Subject: Re: [boost] wait-free fast-pathed, bounded-time, 100% starvation-free rw-mutex...
From: Chris M. Thomasson (cristom_at_[hidden])
Date: 2009-08-25 13:16:19
"Anthony Williams" <anthony.ajw_at_[hidden]> wrote in message
> "Chris M. Thomasson" <cristom_at_[hidden]> writes:
>> I was wondering if the following invention of mine might be of use to
>> (please __read_all__; thank you)
> It certainly looks interesting. The current boost::shared_mutex
> implementation is rather heavyweight due to timed lock support.
Yes, adding support for timeouts can definitely complicate things.
> I see that you've submitted it to TBB.
I have not actually made a formal proposal yet.
> Are you still in a position to
> submit to Boost, or do you have to assign copyright to Intel?
> In terms of scheduling I see that if the mutex is locked for writing
> then waiting readers will take precedence over waiting writers, whilst
> when it is locked for reading then a waiting writer will block further
> readers, and the writer will take precedence.
> This puts the mutex in control of the scheduling, and does not allow the
> OS to select which thread to wake based on priorities. For example, if a
> writer holds the lock, and one of the waiting readers is low priority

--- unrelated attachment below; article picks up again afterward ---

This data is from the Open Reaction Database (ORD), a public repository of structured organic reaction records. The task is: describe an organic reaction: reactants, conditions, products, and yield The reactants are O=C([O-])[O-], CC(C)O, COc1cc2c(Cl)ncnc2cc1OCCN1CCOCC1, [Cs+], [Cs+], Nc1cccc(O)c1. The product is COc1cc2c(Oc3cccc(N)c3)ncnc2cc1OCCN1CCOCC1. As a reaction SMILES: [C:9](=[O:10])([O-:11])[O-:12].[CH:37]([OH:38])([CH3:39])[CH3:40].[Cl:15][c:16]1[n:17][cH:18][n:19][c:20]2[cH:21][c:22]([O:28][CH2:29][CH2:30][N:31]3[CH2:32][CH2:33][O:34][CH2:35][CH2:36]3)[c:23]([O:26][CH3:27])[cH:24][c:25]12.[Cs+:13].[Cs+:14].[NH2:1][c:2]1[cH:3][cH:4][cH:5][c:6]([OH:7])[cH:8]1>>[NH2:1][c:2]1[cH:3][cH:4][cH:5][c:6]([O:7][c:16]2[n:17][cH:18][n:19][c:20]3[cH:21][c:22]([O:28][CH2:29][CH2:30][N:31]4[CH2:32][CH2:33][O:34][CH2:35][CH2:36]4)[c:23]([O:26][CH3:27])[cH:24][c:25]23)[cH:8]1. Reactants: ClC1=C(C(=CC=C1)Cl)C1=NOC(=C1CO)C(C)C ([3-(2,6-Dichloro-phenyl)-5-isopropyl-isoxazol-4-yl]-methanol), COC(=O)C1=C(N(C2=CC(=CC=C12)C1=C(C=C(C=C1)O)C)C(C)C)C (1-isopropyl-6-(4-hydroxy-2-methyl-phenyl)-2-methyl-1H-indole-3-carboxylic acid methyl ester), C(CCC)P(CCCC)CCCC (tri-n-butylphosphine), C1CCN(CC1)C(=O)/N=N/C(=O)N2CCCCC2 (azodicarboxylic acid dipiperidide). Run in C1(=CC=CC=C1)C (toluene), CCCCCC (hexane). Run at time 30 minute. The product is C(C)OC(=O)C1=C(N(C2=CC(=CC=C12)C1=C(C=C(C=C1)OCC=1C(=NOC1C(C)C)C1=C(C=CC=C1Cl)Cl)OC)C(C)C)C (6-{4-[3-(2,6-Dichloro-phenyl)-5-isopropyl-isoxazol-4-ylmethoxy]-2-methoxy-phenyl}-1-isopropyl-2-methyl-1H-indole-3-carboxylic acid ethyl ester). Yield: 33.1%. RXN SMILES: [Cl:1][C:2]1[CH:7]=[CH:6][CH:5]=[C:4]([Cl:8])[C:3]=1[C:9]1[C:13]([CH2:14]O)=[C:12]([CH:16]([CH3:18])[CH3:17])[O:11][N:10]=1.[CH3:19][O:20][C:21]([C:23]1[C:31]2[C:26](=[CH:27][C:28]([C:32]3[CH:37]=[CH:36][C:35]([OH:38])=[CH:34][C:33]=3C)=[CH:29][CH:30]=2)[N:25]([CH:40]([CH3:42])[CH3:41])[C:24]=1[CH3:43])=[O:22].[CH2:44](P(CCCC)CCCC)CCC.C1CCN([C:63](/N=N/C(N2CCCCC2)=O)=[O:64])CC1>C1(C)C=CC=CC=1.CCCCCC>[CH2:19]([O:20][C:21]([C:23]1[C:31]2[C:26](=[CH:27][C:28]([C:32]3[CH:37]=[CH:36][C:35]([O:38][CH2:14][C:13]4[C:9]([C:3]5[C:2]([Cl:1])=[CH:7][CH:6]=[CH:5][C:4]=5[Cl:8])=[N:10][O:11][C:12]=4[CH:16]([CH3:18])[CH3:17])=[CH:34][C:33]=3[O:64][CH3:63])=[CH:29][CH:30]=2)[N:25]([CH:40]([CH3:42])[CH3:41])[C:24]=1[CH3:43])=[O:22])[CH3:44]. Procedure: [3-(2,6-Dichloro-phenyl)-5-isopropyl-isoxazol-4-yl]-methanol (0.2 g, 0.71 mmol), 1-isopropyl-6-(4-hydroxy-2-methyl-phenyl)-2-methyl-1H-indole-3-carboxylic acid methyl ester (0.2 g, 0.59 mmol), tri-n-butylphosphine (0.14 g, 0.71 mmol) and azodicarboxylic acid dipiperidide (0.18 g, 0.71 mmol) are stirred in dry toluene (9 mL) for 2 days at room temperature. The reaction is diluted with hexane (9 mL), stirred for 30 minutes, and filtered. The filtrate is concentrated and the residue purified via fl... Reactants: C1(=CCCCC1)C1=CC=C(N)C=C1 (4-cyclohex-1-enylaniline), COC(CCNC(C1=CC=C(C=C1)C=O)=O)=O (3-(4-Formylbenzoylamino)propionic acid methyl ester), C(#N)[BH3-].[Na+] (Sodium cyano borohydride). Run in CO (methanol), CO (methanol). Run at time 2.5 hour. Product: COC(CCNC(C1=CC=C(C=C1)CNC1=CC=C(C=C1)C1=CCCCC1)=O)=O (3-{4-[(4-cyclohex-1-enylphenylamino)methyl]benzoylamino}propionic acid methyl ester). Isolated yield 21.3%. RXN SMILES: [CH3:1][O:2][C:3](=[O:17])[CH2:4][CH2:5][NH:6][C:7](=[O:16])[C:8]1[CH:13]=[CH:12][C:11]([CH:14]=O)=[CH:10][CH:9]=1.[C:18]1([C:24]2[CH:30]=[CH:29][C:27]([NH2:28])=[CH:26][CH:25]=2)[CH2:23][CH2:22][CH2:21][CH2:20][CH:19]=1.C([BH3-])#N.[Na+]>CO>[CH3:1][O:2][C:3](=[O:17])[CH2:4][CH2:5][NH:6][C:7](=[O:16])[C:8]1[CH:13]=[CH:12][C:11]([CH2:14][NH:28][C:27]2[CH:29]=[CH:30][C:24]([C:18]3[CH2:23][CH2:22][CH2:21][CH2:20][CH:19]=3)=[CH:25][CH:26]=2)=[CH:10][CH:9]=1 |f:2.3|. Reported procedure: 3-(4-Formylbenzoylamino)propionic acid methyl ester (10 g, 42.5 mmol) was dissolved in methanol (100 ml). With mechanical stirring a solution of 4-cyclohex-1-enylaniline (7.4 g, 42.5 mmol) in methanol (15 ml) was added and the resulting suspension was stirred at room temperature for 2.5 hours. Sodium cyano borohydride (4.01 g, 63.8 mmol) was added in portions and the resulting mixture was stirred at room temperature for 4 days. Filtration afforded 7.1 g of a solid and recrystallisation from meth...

> then it is given the lock when the writer unlocks, even if there is a
> high priority writer waiting. The high priority writer is then blocked
> until the low priority reader has completed its task.
You are correct wrt read-to-write contention. Write-to-write contention is
not bound to `SCHED_OTHER'. I could not really figure out a way to achieve
all of the the claimed properties (e.g., 100% starvation-free, bounded-time)
without doing the interleaving writes along with batches of reads. This does
not prove anything, but I know that it can outperform several native rwmutex
implementations (e.g., OpenSolaris, NPTL)...
> Whether or not that's a good thing is open for discussion.
Contention will not be good for real-time, while the fast-paths are
wait-free which is perfect for real-time. Funny. Perhaps it could be useful
to Boost with explicit documentation and/or even something in it's class
name (e.g., `fair_rwmutex')?
> I also note that there are no "try_wrlock()" or "try_rdlock()" functions.
I can do the `try_wrlock()' with something like (modulo typos):
bool fair_rwmutex::try_lock() throw()
assert(m_count < LONG_MAX);
if (InterlockedCompareExchange(&m_mtx, 0, 1) == 1)
assert(m_count > -1);
LONG count = InterlockedExchangeAdd(&m_count, -LONG_MAX);
if (count < LONG_MAX)
LONG_MAX - count) + LONG_MAX - count)
INFINITE) != WAIT_OBJECT_0)
As for `try_rdlock()', humm, that could look like (modulo typos):
bool fair_rwmutex::try_lock_shared() throw()
LONG cmp1, cmp2 = m_count;
cmp1 = cmp2;
if (cmp1 < 1)
cmp2 = InterlockedCompareExchange(&m_count, cmp1 - 1, cmp1);
} while (cmp1 != cmp2);
if ((cmp1 - 1) < 0)
if (WaitForSingleObject(m_rdwset, INFINITE) != WAIT_OBJECT_0)
> For integration with boost, it would be good if the write-lock member
> functions could be called "lock()" and "unlock()", whilst the read-lock
> member functions are called "lock_shared()" and "unlock_shared()". This
> would allow the existing RAII classes to be used with this new rwmutex
Okay. I will add the try lock functions and change the function names, and
re-name the class to `fair_rwmutex' to attempt to get across that it's
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